In the distribution segment, the top five discoms based on the lowest AT&C losses were Andhra Pradesh Eastern Power Distribution Company, Himachal Pradesh State Electricity Board Limited, Dakshin Gujarat Vij Company Limited, Uttar Gujarat Vij Company Limited and Madhya Gujarat Vij Company Limited (based on data available for 45 discoms, as of December 2017). Meanwhile, discoms with the lowest ACS-ARR gap were Kanpur Electricity Supply Company Limited (surplus of Rs 1.09 per unit), Bangalore Electricity Supply Company (surplus of Re 0.50 per unit), Madhya Pradesh Paschim Kshetra Vidyut Vitaran Company Limited (surplus of Re 0.38 per unit), Chamundeshwari Electricity Supply Corporation (surplus of Re 0.27 per unit) and Himachal Pradesh State Electricity Board Limited (surplus of Re 0.10 per unit). Overall, there were 12 discoms which had an ARR higher than or equal to the ACS during the period.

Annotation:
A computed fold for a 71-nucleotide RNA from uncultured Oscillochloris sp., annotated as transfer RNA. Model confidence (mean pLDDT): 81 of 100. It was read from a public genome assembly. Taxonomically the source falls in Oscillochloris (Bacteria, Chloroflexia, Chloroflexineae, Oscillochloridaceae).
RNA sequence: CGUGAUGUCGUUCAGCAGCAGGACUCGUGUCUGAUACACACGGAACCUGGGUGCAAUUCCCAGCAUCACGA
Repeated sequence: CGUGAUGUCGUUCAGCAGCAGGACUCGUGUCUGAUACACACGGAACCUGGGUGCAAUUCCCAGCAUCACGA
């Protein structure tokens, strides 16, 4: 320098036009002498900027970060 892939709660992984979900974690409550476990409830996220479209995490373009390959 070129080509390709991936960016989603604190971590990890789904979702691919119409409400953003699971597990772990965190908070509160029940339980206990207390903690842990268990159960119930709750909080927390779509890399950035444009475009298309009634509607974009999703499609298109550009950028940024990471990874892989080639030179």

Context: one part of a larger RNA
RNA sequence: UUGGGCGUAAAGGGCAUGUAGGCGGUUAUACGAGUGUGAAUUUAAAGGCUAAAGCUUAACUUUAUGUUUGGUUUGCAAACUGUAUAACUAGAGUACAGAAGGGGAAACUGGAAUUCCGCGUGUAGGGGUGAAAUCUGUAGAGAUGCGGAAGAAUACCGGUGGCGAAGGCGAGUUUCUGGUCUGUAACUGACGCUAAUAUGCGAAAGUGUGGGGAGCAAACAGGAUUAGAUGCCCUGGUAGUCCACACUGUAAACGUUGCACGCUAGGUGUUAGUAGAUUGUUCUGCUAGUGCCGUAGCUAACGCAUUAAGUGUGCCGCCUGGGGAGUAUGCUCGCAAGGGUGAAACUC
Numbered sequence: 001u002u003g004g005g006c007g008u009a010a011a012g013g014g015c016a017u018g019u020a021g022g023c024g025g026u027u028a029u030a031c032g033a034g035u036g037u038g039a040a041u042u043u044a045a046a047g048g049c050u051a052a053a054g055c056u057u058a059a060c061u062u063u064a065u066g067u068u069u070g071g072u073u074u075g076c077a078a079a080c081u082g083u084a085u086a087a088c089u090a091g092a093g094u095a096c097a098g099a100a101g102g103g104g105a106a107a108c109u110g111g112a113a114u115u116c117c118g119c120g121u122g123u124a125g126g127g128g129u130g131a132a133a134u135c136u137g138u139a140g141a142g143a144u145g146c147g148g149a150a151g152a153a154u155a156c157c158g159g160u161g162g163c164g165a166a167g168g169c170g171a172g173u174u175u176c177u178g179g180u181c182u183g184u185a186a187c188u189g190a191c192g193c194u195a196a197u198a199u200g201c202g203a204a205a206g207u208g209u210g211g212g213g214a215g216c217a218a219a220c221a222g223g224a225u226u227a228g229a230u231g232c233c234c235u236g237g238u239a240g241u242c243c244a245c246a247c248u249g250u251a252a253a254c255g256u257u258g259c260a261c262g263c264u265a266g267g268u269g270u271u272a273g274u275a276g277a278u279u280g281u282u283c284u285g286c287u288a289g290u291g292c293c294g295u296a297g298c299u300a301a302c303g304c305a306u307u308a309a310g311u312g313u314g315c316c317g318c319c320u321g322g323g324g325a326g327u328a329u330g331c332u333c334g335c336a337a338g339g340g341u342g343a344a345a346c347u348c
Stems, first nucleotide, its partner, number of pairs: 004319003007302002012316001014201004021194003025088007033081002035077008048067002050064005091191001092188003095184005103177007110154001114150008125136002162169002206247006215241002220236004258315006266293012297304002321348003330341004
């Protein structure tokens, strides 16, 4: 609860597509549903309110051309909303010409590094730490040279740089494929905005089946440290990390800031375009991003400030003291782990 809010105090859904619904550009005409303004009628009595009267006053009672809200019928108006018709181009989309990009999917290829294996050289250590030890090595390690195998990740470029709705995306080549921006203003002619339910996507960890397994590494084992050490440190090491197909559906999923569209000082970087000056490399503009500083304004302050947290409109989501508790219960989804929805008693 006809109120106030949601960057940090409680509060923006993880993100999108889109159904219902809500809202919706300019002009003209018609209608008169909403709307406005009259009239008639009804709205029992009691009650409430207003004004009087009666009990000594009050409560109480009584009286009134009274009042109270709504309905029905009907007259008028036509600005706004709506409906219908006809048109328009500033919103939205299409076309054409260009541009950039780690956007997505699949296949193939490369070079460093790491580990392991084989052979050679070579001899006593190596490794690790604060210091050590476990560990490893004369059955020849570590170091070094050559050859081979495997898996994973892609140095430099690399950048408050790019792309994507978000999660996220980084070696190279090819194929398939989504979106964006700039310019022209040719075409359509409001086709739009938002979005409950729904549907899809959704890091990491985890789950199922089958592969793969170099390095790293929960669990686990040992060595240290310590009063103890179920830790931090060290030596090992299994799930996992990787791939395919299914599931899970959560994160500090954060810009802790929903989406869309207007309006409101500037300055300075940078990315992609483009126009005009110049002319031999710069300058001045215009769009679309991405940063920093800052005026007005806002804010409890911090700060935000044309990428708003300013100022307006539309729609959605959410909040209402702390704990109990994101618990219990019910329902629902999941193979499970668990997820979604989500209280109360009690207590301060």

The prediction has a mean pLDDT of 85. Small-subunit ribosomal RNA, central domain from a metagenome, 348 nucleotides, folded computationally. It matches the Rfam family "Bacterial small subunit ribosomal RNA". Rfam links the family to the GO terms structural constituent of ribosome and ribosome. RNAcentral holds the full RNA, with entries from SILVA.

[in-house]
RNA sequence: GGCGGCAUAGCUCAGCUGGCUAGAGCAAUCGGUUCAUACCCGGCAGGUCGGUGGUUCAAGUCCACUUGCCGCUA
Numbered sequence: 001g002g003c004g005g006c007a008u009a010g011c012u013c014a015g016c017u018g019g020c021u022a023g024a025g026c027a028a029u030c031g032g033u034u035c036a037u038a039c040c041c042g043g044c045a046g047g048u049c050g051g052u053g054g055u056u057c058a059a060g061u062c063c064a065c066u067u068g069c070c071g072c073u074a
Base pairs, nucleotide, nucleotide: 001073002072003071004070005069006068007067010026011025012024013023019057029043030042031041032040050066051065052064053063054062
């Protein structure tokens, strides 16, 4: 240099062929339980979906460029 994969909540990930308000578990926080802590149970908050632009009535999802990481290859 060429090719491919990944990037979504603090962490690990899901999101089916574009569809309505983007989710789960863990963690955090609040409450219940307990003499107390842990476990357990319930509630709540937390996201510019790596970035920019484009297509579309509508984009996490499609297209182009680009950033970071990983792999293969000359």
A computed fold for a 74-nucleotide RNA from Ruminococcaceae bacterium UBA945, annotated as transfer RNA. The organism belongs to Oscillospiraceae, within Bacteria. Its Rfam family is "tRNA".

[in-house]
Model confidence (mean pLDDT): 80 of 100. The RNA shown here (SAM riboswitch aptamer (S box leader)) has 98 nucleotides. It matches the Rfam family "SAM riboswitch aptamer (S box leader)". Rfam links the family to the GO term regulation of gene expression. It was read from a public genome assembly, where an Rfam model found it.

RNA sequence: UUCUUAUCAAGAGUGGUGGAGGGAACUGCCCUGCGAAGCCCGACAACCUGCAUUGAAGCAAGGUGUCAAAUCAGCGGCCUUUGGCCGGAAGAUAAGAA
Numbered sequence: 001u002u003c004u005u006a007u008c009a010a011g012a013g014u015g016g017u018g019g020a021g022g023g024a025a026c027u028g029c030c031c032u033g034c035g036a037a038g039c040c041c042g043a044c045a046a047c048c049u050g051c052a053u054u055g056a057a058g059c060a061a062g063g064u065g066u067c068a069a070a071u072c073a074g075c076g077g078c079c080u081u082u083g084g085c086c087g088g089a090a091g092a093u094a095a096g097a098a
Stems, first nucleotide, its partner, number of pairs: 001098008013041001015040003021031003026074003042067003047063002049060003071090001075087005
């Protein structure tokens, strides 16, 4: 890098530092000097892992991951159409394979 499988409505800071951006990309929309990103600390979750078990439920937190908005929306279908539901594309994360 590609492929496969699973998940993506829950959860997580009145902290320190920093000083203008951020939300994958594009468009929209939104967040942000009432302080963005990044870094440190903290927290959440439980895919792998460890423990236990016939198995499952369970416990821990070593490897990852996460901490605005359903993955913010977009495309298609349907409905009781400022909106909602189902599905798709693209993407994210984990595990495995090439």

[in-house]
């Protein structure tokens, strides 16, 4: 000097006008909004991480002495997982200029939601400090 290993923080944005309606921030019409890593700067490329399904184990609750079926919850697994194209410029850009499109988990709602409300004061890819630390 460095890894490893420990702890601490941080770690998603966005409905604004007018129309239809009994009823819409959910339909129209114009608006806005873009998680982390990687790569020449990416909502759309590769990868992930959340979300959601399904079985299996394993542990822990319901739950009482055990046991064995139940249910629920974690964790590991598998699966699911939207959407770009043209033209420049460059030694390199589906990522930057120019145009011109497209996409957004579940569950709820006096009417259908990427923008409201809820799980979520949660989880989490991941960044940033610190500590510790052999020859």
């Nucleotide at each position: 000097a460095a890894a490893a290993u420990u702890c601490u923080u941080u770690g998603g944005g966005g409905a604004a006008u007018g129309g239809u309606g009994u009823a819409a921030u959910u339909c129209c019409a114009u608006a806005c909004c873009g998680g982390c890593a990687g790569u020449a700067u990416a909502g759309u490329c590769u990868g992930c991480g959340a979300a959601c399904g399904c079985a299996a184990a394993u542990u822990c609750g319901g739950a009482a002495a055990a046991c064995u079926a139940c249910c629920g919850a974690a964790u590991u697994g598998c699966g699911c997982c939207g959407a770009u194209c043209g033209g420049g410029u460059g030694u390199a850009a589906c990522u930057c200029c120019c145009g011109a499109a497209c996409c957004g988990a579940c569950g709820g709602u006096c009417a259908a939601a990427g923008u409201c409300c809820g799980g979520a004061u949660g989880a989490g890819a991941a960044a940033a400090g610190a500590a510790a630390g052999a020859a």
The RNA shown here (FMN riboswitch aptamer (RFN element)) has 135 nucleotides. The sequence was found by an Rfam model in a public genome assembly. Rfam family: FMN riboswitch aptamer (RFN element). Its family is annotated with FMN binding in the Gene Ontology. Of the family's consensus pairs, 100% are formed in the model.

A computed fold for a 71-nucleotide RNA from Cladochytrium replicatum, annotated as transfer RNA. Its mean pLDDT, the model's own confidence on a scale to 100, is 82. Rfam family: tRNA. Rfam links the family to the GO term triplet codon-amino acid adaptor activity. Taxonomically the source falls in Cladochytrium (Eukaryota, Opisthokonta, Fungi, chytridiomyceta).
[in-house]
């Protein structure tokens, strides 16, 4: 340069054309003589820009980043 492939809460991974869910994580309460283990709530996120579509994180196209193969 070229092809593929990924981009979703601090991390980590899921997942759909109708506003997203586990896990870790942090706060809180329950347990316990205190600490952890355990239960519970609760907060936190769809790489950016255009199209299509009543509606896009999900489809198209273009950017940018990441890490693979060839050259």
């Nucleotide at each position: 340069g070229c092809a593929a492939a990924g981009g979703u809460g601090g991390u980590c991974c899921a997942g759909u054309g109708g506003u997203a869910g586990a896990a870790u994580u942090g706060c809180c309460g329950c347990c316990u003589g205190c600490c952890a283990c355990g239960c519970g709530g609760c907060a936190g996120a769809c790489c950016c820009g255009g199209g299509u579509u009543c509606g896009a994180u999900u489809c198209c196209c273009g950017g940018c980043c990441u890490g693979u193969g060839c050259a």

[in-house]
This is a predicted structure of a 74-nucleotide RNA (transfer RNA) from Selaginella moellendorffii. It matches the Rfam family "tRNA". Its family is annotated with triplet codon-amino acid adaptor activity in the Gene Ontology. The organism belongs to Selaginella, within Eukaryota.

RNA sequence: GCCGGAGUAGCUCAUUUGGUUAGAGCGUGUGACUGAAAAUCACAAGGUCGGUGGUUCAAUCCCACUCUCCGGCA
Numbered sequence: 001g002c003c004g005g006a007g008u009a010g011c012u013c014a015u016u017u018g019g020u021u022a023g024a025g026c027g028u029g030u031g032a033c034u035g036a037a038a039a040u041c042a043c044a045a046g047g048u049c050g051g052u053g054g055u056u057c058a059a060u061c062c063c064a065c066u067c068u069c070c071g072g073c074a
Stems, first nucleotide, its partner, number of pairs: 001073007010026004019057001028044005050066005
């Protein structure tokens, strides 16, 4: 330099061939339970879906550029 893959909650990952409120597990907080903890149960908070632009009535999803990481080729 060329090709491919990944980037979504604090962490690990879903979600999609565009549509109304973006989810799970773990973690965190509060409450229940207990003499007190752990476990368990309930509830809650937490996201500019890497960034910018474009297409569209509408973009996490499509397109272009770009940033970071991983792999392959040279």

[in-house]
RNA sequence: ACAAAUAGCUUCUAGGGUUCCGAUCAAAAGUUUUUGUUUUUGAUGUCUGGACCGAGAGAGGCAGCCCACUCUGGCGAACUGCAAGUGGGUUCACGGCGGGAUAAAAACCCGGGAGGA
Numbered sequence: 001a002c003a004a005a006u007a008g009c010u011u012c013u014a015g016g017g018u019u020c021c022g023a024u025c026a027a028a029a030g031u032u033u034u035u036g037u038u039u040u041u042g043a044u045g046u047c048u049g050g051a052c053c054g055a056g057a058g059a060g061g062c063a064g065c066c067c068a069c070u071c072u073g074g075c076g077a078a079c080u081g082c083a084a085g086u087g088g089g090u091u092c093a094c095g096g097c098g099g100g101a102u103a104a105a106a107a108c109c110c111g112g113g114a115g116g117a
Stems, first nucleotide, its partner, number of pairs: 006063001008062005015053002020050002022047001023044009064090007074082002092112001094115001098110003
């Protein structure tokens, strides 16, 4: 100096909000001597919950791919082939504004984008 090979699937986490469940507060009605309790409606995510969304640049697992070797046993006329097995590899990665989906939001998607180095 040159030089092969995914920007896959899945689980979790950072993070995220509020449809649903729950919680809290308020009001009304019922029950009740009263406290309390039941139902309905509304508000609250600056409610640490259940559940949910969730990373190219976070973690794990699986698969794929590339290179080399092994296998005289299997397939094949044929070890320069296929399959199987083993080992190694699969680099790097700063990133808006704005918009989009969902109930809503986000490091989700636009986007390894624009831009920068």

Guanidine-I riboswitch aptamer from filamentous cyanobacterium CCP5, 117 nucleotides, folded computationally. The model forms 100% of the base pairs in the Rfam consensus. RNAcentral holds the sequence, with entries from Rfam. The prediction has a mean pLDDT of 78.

The year 2017-18 witnessed high capacity and network additions. Private players have taken a step forward but still have a long way to go. The fact remains that a large number of private sector players still face challenges, particularly coal-based power producers. To ensure that they continue to contribute to the sector’s growth in the long term, significant policy and regulatory reforms will be needed to alleviate their stress related to offtake risks, fuel shortages, regulatory concerns, etc.